Doechii set the rap scene on fire with the release of her breakout single, “Yucky Blucky Fruitcake,” in 2020. The epic origin story elegantly showcases her smooth, proud lyrical prowess. 22-year-old girl while highlighting her daring versatility. She proved herself completely in control of her rise with the release of “Crazy” and “Persuasive” under Top Dawg Entertainment.
TDE’s backing is just a plus; Doechii has two EPs under her belt – Oh the places you’ll go (2020) and BRA-LESS (In 2021) – and a featured guest on Isaiah Rashad’s “What U Sed”. In addition to her growing loyal fan base, the female rapper has positioned herself as one of the most unique, rising stars of this First Creators era.
The Tampa native is no stranger to catching the attention of social media users with her protagonist Authentic energy and content. She started uploading cover singing videos but quickly turned around. “I rebranded, and I felt like I was going to be a full-time vlogger, and I really did a good job,” recalls Doechii before taking the stage at the Creators Incident launch party. by Rolling Stone and Meta. She starred in Rolling Stone and Meta’s ongoing Reels series, Behind the Creator, where fans will get a chance to see the authentic moments leading up to her feature film.
It wasn’t long before our conversation before the historic Hearst Estate was bathed in the glory of the Swamp Princess calling herself the Swamp Princess. DJ Kal Banx warmed up the audience with an unforgettable performance of vocals, rapping, and some brief, impromptu dance moves supported by The Future X member Tray Taylor. Doechii won support. the creator-friendly audience after she topped her performance[KB3] with her rendition of “Convincing”, rightfully declared by her to be the “most trending song on m************ Reels right now!”
In a pre-event chat, freshman TDE explained how she knew the LA-based record label was the right place to call home and the growth of her creative abilities throughout. epidemic:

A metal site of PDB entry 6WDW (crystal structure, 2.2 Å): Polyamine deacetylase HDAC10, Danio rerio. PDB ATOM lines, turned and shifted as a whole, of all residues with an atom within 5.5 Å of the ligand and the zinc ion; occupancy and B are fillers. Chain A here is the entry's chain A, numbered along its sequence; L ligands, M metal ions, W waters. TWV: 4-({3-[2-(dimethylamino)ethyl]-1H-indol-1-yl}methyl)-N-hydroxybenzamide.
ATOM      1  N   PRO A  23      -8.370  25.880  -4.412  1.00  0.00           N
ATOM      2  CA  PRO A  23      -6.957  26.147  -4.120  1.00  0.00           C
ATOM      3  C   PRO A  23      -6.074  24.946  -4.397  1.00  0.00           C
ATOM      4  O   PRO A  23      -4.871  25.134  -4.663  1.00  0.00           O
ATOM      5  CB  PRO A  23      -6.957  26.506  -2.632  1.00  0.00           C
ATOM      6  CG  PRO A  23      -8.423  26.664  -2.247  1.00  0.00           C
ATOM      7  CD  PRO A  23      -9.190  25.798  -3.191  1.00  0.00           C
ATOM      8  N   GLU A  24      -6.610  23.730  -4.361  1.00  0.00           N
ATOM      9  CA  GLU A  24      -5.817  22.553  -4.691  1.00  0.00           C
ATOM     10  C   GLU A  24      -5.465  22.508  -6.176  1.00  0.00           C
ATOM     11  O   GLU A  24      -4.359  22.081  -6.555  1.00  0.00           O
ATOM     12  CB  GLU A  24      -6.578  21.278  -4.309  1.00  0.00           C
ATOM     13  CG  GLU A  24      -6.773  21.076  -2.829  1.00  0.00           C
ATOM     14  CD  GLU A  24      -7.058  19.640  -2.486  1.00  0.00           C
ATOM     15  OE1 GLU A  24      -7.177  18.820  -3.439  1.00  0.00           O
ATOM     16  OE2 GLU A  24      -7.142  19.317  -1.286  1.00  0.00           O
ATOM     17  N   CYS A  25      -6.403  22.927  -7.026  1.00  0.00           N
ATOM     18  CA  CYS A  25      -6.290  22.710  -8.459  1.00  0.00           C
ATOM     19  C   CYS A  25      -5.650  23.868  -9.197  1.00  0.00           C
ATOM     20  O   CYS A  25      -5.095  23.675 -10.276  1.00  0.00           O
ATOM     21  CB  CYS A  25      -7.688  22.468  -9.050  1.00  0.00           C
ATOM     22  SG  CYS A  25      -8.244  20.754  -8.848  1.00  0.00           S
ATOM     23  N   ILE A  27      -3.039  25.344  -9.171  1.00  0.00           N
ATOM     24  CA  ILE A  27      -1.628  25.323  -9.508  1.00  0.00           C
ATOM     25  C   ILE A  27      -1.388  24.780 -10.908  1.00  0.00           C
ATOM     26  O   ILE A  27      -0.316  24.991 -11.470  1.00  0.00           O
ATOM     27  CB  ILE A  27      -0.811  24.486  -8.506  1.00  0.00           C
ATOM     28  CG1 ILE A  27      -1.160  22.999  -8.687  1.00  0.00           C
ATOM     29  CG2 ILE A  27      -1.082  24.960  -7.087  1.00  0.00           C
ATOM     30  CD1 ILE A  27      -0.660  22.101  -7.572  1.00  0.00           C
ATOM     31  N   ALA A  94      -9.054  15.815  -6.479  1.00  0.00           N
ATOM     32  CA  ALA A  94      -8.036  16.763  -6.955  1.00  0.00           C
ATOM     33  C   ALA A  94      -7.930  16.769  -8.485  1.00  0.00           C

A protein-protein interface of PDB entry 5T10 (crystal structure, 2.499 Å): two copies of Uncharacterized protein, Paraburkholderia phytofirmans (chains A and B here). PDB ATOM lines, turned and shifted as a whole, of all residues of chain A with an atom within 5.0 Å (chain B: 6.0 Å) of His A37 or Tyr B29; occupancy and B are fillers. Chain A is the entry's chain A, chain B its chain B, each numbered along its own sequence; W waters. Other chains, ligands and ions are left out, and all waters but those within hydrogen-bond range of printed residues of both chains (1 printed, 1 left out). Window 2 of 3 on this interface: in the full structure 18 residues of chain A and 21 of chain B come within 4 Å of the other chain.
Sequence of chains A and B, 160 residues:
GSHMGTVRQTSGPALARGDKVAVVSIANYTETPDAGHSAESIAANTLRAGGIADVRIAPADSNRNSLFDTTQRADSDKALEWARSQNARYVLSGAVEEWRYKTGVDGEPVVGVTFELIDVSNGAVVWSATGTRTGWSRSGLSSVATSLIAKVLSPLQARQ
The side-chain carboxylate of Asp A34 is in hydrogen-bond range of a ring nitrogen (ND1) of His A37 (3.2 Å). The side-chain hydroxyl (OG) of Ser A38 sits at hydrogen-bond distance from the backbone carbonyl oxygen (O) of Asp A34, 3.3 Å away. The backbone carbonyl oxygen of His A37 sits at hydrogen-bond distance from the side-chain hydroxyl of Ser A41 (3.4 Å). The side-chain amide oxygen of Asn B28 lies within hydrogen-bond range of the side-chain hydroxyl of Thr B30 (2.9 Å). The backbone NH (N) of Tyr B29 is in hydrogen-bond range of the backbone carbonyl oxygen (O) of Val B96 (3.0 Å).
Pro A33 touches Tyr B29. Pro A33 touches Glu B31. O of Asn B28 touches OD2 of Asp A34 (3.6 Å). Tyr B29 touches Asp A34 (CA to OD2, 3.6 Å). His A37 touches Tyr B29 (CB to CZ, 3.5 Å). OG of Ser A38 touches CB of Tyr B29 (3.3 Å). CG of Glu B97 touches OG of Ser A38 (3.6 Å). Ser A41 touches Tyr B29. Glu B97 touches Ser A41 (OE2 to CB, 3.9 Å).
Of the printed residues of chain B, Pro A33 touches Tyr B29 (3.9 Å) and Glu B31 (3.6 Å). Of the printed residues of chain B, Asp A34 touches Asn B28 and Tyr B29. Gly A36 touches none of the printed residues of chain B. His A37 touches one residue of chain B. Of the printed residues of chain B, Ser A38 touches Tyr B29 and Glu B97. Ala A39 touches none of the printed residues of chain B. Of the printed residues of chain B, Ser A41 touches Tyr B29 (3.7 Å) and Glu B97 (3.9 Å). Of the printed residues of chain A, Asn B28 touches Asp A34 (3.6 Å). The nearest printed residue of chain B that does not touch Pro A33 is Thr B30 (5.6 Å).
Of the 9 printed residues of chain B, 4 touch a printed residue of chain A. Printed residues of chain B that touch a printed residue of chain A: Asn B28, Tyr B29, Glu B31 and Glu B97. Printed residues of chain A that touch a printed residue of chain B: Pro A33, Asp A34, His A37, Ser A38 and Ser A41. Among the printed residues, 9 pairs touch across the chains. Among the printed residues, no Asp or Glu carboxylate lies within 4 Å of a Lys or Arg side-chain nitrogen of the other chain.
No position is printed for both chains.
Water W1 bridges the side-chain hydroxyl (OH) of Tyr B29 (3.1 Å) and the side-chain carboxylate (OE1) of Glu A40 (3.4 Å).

Rolling Stone: Creative process like producing the music video for your breakout single, “Yucky Blucky Fruitcake?” Do you think the song will explode the way it did?
Doechii: No. I don’t think it will explode the way it did. I mean, at the time I was independent, so I financed everything, and I liked being in a place where I swore that I would never work for anyone again, and that I would be a full-time artist. And so by committing to that, I enjoy filing for unemployment. So I was using my unemployment check and I only had one check left and I dropped the last check for that music video. But I feel like God and I agree on what should happen. So I didn’t expect it to blow up, but I still knew that God had me, you know? So it was really stressful. It’s really difficult. I have thought of everything. I bought all the props, all the costumes. I paid everyone. Is crazy.
RS: What was life like for you before making a big splash? You mentioned not wanting to work for anyone else, but where are you in mind?
D: I think I just left New York. I lived in New York for a while. I went back to Florida because of the pandemic, because I didn’t want to be quarantined in New York. I want to quarantine, you know, with my family in Florida. So I left New York, went to Florida and because of the pandemic. I have nothing to do, just sit alone, think, buy books and read! So much happened and I ended up developing a lot of creativity during the pandemic. The pandemic has served me well.
RS: You jumped on Isaiah Rashad’s “Wat U Sed” next year. How did that partnership work out?
D: Isaiah just sang to me.
RS: Did you two know each other before?